Profile of Éric Dupont: Winner of the Award for Distinguished Teaching

2011-2012 Issue 1

Éric Dupont with McGill Principal Heather Munroe-Blum

Éric Dupont with McGill Principal Heather Munroe-Blum

YOU ARE ALSO A NOVELIST AND A TRANSLATOR, WHICH ARE SOLITARY ACTIVITIES QUITE DIFFERENT FROM TEACHING. WHAT MOTIVATES YOU TO ENTER A CLASSROOM?

I’m actually a very sociable person. While I do need long hours of solitude, there is a part of me that wants to share knowledge, tell stories and interact with people.

HOW LONG HAVE YOU BEEN TEACHING AT MCGILL AND WHAT DO YOU TEACH?

I’ve taught here since 2003. There are four levels of Translation courses and I usually teach levels 2 and 3, as well as the Précis-Writing course and theory courses at the graduate diploma level.

HOW DO YOU ENGAGE YOUR STUDENTS TO FACILITATE LEARNING?

In the classroom I use the computer a lot – my projector’s always on. I put up summaries of their work and go over the issues – what works, what doesn’t. While I am very strict in my mark ing, I’m also conscious that you have to be tactful. I also like to tell amusing stories – my students laugh a lot.

In terms of class structure, I use a mix of independent, group and class activities. That’s essential because when they arrive after a hard day’s work or a big meal, you have to keep them awake! [Laughs] So, I’m very well prepared and entertaining.

HOW DO STUDENTS RESPOND TO YOUR SELF-DESCRIBED “STRICT” APPROACH TO MARKING?

When you teach translation, you touch something very sensitive. Language goes to the heart of our identity: not only our national identity but our personal identity. Every sentence that we utter, every word that we use, every text that we write is a mirror of who we are – the sum of our experiences. So I warn my students: “I may tell you things about the way you speak and write that you will find difficult to accept. Think of this as an opportunity to explore all the dimensions and possibilities of our language.”

WHAT DO YOU LIKE MOST ABOUT TEACHING AND WHY?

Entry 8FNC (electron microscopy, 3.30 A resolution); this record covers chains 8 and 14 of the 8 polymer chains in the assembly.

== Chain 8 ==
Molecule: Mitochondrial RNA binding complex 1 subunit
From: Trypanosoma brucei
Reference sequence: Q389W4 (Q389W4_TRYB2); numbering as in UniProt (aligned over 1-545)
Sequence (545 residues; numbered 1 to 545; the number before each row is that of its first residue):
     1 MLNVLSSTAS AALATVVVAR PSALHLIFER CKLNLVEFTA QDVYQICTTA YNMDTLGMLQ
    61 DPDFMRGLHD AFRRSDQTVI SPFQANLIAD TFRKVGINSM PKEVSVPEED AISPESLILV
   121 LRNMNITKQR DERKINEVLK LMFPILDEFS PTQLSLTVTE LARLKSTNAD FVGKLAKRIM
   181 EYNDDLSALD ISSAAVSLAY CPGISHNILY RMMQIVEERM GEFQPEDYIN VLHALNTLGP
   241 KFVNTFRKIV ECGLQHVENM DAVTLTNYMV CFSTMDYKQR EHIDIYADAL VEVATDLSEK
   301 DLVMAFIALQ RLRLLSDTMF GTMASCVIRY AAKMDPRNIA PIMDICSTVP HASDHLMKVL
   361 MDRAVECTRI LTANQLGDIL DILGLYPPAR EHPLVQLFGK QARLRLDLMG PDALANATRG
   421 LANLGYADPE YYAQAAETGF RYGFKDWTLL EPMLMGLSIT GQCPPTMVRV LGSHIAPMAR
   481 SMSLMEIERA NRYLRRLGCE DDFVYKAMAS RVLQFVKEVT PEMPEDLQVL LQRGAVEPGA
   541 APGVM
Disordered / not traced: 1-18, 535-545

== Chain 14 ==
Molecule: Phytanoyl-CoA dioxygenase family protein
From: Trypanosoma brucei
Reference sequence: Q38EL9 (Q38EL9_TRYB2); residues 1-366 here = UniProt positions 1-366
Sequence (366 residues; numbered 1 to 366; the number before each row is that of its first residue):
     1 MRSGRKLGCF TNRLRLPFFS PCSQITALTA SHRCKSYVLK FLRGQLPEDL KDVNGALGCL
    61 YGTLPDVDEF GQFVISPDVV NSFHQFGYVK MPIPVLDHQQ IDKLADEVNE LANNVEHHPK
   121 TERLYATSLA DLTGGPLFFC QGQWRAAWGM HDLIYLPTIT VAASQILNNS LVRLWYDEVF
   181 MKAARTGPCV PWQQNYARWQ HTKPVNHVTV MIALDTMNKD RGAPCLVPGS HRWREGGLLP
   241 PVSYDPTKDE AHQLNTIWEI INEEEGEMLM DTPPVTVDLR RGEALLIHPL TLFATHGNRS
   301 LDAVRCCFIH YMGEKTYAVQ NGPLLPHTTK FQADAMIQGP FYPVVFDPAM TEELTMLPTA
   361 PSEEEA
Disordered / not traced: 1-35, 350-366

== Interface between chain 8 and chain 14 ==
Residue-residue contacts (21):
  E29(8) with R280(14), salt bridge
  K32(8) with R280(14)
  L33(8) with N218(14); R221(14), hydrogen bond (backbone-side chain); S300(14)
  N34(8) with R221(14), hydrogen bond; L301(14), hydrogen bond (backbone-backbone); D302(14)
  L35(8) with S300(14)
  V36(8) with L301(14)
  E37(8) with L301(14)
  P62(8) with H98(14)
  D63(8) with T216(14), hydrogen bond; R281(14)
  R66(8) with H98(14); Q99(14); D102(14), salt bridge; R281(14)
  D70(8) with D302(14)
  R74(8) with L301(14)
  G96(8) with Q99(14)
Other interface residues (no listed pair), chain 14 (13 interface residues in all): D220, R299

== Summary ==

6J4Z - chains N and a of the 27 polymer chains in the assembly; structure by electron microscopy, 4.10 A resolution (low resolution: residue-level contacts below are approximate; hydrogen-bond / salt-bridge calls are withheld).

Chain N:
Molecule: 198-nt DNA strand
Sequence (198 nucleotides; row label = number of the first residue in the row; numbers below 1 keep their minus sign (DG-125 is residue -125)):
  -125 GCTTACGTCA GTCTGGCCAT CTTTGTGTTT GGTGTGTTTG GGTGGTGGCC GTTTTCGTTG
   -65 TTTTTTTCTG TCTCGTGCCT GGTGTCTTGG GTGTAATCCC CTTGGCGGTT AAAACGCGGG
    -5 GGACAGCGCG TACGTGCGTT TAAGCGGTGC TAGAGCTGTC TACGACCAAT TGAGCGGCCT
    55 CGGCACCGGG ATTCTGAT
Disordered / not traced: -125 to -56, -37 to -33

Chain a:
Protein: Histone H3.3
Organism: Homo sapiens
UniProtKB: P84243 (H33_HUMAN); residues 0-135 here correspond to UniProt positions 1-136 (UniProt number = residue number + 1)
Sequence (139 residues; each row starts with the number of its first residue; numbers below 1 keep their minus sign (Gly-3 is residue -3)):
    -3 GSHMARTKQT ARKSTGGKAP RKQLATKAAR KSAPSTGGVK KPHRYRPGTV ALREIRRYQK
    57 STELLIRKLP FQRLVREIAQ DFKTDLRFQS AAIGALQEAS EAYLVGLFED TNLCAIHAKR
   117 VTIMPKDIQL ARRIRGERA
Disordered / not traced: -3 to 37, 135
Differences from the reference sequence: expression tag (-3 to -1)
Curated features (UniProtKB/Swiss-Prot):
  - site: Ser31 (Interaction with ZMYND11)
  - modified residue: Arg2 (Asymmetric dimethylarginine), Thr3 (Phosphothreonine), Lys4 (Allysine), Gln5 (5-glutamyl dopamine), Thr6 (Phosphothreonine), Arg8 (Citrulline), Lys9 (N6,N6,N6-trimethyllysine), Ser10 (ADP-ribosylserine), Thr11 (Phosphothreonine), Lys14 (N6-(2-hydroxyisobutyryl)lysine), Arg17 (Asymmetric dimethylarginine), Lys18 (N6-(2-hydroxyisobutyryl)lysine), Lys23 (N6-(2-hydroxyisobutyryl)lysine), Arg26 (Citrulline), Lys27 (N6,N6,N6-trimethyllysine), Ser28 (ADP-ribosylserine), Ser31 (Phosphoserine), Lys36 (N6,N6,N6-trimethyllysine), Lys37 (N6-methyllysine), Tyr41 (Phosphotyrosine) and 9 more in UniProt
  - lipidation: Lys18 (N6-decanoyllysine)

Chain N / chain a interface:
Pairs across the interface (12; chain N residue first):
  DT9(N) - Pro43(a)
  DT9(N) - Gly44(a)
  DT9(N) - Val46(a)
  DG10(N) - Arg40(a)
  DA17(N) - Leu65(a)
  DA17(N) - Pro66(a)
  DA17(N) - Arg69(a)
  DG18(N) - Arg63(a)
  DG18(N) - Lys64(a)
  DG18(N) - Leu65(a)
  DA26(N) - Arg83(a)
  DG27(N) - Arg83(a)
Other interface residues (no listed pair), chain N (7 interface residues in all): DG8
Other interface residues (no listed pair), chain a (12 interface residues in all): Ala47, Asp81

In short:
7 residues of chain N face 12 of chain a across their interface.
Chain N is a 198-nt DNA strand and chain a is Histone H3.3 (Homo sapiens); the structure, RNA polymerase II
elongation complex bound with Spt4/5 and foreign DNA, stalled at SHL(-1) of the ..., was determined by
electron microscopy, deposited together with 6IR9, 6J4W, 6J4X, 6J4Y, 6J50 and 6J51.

How motivated the students are – and their thirst for knowledge. Also, I love it when they find jobs in translation, which is often the point of their studies. That’s especially true when it’s someone from abroad – a little victory over adversity because many of them find that their foreign degrees are not recognized in Canada.

WHAT DO STUDENTS LIKE ABOUT YOUR COURSES?

I have a very good memory for each student’s progress. It’s a gift really, and it impresses them. I remember their work from one assignment to the next over many weeks, so I might say, “Well, Joanne, I see you’re still forgetting to add that second ‘r’ to ‘embarras.’” Some people can sing – but at least I can do that! Also, I bring lots of recent articles and texts into the classroom. They love it when I show them some of my own translations and discuss the nuts and bolts of the translation business – to give them insight into the life of a freelance translator.

DO YOU DO ANYTHING WITH YOUR STUDENTS OUTSIDE THE CLASSROOM?

Since I’m well connected in the local literature and theatre communities, I’ve been able to draw on that. For example, a local theatre troupe – Théâtre de l’Opsis – was putting on Une Maison propre [A Clean House by Sarah Ruhl]. I invited the translator, Fanny Britt, into the classroom. So, we studied the play and Fanny’s translation, then we went to see the play at Place des Arts. They really loved that.

HOW DO YOU FEEL ABOUT RECEIVING THIS AWARD?

I’m very happy about it. I like to think that it’s an award for me and my students because teaching is a communion among many people – we learn a lot and become different together.

Speak Your Mind

This blog is kept spam free by WP-SpamFree.